SPEARFISH, S.D. (KELO) — Recent deaths and health issues related to vaping have prompted concerns in KELOLAND and beyond.
For 4 years Spearfish Police Detective Collin Smith has been speaking at schools and in communities about the health risks of vaping.
“The E juice that’s in these devices already contain quite the cocktail of chemicals of which people weren’t really aware about,” Smith said.
National health officials say vaping has made hundreds of people sick. Smith says in some cases, the products in question weren’t sold at a store.
“What some unregulated people are doing are adding different contents to that THC so in order for that THC oil to be used in these devices a form of Vitamin E is being added to the THC juice,” Detective Smith said.
Lola Gaylin, owner of a vape shop in Spearfish, says education is key when it comes to vaping.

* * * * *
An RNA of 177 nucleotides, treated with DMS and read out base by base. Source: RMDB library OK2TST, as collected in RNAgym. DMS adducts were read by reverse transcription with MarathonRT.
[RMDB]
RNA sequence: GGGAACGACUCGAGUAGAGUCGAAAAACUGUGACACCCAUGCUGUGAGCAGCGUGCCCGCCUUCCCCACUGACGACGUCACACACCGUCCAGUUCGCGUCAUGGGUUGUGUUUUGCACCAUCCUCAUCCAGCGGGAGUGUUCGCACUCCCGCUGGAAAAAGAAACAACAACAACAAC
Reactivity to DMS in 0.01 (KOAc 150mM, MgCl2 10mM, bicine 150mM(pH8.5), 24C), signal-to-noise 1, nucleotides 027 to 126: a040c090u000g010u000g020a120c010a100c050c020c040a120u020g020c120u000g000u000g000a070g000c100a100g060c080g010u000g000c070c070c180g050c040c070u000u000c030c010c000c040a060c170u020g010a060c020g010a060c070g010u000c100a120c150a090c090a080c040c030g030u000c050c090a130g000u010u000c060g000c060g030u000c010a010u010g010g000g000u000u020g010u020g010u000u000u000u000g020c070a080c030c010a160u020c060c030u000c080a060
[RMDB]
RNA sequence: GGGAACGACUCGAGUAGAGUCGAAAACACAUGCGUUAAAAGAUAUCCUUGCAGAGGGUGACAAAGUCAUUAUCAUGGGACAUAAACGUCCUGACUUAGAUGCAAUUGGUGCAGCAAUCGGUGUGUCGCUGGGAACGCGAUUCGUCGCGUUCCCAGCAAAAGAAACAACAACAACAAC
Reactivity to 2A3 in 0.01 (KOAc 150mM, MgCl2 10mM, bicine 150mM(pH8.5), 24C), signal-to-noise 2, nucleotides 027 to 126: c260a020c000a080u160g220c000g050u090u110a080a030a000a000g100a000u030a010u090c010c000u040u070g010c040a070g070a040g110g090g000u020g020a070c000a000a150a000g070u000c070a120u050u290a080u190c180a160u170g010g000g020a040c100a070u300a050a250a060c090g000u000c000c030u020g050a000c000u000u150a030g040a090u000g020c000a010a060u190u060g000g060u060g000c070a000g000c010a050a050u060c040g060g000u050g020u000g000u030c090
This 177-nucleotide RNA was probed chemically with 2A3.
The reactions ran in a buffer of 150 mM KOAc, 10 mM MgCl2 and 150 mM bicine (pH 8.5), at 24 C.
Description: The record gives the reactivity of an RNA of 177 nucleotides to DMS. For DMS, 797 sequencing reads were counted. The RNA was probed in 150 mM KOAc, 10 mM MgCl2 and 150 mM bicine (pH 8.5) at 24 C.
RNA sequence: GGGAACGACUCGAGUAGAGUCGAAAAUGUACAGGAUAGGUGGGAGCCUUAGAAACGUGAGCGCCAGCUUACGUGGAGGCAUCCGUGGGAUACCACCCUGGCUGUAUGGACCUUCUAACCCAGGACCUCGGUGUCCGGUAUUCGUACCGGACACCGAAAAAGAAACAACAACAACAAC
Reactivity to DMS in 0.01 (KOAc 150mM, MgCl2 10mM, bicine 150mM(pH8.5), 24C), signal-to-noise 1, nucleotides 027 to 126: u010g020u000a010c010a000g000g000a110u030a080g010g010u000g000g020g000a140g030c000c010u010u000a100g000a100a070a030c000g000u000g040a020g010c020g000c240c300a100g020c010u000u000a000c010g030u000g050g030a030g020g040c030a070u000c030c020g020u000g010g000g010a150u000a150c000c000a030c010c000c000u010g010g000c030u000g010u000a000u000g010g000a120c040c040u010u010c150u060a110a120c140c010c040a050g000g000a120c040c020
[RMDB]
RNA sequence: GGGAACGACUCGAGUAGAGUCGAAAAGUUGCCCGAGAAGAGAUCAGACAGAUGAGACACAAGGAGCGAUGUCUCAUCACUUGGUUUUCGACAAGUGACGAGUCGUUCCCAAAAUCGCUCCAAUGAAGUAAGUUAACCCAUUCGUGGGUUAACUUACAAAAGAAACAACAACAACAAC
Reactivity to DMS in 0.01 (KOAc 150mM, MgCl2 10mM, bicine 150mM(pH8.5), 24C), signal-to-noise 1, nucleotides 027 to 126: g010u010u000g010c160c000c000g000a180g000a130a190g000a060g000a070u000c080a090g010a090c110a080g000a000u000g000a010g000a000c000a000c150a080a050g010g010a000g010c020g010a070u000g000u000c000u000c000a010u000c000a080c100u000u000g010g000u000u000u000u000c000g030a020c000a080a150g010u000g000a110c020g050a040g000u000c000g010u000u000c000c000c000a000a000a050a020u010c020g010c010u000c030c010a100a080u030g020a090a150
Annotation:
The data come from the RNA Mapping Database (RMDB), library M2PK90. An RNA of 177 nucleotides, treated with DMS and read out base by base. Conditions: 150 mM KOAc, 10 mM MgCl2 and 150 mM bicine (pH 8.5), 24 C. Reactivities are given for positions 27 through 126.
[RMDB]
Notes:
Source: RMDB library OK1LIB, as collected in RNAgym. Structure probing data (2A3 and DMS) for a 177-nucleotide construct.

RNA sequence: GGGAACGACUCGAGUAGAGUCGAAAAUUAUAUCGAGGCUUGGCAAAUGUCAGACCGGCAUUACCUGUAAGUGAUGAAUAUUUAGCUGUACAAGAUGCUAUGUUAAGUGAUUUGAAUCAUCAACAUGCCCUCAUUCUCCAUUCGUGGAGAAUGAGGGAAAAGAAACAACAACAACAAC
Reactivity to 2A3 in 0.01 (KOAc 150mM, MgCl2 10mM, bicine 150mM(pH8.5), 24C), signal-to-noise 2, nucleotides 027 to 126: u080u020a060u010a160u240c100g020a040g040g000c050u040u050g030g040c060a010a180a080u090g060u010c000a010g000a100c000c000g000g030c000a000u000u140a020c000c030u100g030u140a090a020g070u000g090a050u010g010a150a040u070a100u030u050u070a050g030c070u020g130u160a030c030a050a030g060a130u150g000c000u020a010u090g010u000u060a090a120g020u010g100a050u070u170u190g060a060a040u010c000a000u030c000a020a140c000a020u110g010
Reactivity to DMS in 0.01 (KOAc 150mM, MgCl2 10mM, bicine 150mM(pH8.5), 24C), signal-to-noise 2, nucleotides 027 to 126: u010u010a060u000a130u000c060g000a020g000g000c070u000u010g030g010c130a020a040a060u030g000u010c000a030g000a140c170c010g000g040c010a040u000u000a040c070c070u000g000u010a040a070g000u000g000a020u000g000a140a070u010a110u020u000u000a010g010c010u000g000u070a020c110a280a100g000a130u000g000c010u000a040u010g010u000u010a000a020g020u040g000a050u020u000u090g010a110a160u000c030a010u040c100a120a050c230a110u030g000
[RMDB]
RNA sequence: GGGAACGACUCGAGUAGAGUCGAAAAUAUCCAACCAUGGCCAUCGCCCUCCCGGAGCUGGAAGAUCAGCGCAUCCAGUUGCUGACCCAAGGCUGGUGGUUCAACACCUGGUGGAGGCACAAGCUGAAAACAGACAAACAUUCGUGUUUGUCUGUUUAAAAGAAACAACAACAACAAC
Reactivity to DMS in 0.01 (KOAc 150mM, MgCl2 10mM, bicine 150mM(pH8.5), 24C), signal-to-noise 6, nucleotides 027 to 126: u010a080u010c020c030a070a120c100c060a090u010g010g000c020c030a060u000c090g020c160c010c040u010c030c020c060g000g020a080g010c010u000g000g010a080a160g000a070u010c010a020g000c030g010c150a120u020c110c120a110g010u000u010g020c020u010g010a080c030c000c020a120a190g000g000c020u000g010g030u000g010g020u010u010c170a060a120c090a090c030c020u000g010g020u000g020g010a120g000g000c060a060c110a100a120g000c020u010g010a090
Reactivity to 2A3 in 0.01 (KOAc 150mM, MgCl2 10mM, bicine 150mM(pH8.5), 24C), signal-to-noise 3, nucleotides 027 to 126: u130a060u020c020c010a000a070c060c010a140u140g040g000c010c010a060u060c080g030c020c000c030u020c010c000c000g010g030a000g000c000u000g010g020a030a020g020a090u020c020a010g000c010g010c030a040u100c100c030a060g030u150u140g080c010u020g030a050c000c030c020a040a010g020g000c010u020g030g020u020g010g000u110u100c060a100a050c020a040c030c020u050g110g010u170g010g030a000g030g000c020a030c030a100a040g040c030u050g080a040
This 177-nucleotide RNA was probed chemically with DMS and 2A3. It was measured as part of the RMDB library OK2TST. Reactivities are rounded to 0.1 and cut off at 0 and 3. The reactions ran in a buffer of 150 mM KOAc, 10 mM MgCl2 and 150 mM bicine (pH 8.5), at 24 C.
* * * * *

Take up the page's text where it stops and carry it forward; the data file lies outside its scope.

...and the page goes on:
“We make sure that our customers are educated, that they know what it is, what they are purchasing and how to operate it and if they have any questions that they feel comfortable enough to come back to us and ask those questions,” Gaylin said.
Gaylin says if someone offers you a vape cartridge or Juul pod and you don’t know where it came from, don’t use it.
“If they have questions come and ask, is this okay to do this,” Gaylin says.
Detective Smith says that the trend started in 2007 when people were looking for cigarette alternatives. Since then the devices have started ending up in younger hands. Gaylin and Smith both say that’s why it’s so important for everyone to be educated about vaping.